For India, in particular, West Asia is a critical region. People-to-people contacts have existed between India and West Asia for centuries. These links have got deepened and further strengthened in the era of globalisation. Our stability and prosperity are affected by the developments in the region. First, the Gulf region is vital for India's energy security. The region has about 48 per cent of the world's total proven oil reserves and almost 15 per cent of the world's natural gas reserves. Nearly two-thirds of our hydrocarbon imports are from this region. This will continue to be so in the near future. In addition, nearly 6.5 million Indians live and work in different countries of this region. A World Bank report says that India received US $ 70 billion in remittances during 2012 and a majority of the remittances came from the Gulf region. These remittances support nearly 40-50 million people in India and at the same time, contribute to local prosperity. During 2011, India evacuated nearly 19, 000 Indians working in Libya. The safety and security of Indians working in the region is a sensitive concern for the Indian government.
India's trade with the region is expanding. During 2011-12, India's trade with Gulf Cooperation Council (GCC) was more than US $145 billion (with exports and imports from the region standing at 20 per cent and 14 per cent) respectively). India also offers a destination for surplus funds in GCC countries. India has a long tradition of democracy and it is home to a diverse, pluralistic society. The democratic processes have managed its vast regional, cultural, linguistic and regional diversity. At a time when several West Asian nations are in a state of transition, India can share its experiences with the governments and civil societies.
Recent developments have complicated the security situation in the region. Given India's vital stakes in peace and stability in the region, it is natural for India to have an interest in abiding peace and security in the region. At the same time, long-standing conflicts in the region cannot be ignored.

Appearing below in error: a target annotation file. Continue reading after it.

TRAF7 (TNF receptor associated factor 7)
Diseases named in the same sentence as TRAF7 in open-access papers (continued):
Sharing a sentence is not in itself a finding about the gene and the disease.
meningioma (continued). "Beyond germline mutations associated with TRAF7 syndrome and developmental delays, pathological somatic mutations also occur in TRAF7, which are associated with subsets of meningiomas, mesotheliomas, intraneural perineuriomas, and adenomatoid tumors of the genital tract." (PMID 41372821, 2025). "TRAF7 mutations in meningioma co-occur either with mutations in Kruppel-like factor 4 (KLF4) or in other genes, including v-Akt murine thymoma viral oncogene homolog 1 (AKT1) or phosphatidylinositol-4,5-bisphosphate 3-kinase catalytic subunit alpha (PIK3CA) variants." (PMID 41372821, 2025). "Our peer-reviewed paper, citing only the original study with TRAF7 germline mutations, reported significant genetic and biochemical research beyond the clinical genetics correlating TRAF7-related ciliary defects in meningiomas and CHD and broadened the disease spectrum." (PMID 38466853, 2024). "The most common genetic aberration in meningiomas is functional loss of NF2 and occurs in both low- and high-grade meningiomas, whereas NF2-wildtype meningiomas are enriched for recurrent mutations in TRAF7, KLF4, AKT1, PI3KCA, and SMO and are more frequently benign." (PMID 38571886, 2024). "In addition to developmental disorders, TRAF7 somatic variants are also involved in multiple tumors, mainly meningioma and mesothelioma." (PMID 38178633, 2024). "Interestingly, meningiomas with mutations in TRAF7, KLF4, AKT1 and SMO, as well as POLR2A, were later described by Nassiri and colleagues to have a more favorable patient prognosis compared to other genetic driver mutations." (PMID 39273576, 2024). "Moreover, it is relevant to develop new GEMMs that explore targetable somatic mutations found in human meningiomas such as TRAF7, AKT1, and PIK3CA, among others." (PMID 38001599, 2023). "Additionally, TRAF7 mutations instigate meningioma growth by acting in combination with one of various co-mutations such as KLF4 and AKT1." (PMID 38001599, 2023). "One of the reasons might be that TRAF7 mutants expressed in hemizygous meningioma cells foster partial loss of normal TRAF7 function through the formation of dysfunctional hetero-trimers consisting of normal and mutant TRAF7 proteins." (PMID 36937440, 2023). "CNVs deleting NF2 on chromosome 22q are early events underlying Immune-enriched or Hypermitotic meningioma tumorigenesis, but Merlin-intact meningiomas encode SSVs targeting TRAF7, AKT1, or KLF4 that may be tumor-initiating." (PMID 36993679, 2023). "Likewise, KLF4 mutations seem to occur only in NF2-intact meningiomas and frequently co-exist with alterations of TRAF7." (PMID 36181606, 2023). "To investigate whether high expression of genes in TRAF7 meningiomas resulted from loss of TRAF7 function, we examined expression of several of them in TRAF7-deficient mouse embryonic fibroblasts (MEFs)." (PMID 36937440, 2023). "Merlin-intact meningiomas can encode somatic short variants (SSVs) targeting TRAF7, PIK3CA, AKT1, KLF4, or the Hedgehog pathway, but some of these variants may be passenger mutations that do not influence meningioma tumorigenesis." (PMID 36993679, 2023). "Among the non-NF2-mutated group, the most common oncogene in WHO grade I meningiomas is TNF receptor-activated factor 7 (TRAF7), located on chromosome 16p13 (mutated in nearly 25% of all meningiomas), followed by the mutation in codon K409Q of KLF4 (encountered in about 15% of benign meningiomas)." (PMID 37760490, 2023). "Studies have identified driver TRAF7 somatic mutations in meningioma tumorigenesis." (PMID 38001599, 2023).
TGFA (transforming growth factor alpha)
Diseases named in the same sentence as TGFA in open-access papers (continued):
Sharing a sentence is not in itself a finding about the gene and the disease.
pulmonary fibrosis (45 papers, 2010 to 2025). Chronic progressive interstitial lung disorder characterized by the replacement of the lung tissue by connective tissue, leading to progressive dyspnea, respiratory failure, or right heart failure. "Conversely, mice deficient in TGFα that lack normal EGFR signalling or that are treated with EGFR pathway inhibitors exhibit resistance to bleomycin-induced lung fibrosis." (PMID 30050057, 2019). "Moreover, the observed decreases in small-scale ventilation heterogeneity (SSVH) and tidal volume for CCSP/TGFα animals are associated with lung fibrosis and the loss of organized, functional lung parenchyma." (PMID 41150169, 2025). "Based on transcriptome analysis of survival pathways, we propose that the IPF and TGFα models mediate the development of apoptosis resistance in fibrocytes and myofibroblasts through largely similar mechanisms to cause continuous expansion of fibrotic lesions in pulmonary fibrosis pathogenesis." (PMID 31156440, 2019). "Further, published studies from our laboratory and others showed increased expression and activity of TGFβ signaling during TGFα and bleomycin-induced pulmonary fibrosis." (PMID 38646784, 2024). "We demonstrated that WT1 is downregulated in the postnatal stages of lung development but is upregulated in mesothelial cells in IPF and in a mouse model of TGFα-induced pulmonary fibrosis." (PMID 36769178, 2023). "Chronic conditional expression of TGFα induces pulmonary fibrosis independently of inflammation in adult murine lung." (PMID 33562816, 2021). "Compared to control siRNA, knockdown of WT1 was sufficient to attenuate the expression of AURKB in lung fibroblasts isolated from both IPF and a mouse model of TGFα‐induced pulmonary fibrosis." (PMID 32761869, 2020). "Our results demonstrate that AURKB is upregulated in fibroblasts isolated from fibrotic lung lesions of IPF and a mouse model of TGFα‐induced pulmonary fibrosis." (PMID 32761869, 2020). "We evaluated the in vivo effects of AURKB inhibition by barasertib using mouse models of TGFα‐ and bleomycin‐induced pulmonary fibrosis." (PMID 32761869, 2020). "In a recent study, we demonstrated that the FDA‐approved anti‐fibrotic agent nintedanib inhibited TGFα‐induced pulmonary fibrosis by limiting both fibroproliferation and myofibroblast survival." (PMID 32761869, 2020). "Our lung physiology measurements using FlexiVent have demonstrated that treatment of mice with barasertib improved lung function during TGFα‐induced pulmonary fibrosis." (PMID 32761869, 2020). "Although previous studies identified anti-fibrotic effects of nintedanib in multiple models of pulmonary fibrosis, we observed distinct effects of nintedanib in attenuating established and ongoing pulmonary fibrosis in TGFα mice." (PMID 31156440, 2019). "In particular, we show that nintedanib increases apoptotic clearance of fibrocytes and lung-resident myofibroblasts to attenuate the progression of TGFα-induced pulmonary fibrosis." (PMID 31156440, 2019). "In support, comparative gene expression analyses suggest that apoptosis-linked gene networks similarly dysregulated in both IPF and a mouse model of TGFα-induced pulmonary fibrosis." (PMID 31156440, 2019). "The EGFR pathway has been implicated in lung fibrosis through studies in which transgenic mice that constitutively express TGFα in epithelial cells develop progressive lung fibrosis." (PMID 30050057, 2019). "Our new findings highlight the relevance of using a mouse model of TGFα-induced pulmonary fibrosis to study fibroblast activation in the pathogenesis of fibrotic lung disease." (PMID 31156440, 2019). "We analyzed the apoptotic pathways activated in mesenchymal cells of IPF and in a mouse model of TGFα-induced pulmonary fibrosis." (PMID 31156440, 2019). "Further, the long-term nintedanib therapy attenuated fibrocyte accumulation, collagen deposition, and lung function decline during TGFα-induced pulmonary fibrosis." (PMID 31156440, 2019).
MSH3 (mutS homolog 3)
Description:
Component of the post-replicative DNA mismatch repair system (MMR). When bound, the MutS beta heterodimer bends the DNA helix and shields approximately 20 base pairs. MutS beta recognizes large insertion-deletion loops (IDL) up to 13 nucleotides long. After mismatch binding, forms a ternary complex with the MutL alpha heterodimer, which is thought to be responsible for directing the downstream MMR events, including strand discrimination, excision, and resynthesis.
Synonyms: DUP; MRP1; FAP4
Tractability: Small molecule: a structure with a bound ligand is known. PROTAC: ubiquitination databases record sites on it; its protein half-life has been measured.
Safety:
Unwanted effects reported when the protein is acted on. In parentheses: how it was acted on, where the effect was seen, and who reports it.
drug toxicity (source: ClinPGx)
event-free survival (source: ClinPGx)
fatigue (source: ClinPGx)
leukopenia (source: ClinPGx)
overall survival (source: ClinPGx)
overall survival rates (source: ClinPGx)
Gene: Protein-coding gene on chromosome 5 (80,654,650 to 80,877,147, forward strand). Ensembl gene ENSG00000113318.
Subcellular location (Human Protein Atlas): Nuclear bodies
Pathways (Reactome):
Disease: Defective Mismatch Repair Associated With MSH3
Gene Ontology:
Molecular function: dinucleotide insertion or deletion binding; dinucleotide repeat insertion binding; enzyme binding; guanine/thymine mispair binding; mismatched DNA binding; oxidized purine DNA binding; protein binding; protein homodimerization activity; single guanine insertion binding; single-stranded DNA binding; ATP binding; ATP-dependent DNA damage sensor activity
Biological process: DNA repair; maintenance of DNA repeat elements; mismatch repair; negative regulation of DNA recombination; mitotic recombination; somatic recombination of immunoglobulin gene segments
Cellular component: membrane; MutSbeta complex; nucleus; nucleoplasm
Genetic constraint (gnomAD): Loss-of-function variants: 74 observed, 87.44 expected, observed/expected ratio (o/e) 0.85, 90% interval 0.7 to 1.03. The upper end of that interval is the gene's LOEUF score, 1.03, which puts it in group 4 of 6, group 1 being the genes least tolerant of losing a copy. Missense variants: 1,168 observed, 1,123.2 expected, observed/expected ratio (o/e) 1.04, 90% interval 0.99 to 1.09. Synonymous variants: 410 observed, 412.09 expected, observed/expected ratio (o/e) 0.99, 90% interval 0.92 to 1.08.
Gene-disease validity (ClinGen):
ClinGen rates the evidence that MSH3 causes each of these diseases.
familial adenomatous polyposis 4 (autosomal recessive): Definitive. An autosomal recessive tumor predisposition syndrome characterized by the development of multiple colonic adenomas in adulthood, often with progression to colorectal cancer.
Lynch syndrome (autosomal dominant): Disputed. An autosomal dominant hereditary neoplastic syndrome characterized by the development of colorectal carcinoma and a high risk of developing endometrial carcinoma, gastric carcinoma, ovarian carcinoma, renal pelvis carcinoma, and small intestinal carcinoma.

India can ill-afford to remain aloof from the transformative changes taking place in its immediate and extended neighbourhood. We have centuries old linkages with the Arab world. Our civilisations have closely interacted and influenced each other in the past. We have excellent bilateral relations and the relation can be placed on an even stronger footing in the new phase that has set in recently in West Asia.
Ladies and gentlemen,
This Conference is holding deliberations on several themes. The discussions will explore the causes behind the ongoing transformation; look into the future and make an attempt to assess the regional and global impacts of these changes. I have been told that several sessions will also explore India's relations with this region. I am sure that the delegates will come up with crucial inputs and practical recommendations during these discussions.
With these words, I hope that our foreign guests will have a pleasant and an enjoyable stay. I wish the deliberations at the Conference all success.
As part of its editorial policy, the MEI@ND standardizes spelling and date formats to make the text uniformly accessible and stylistically consistent. The views expressed here are those of the author and do not necessarily reflect the views/positions of the MEI@ND. Editor, MEI@ND: P R Kumaraswamy